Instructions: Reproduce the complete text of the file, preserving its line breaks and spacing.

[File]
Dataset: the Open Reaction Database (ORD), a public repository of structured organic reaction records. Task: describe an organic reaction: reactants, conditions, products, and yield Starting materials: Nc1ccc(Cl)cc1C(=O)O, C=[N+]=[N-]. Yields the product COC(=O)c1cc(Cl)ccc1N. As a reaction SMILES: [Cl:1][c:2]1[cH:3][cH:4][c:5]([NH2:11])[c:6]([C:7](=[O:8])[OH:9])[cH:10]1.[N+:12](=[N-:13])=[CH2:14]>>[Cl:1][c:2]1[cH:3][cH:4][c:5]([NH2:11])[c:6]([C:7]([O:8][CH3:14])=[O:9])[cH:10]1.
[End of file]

Dataset: the Open Reaction Database (ORD), a public repository of structured organic reaction records. Task: describe an organic reaction: reactants, conditions, products, and yield Starting materials: Nc1ccc(Cl)cc1C(=O)O, C=[N+]=[N-]. Yields the product COC(=O)c1cc(Cl)ccc1N. As a reaction SMILES: [Cl:1][c:2]1[cH:3][cH:4][c:5]([NH2:11])[c:6]([C:7](=[O:8])[OH:9])[cH:10]1.[N+:12](=[N-:13])=[CH2:14]>>[Cl:1][c:2]1[cH:3][cH:4][c:5]([NH2:11])[c:6]([C:7]([O:8][CH3:14])=[O:9])[cH:10]1.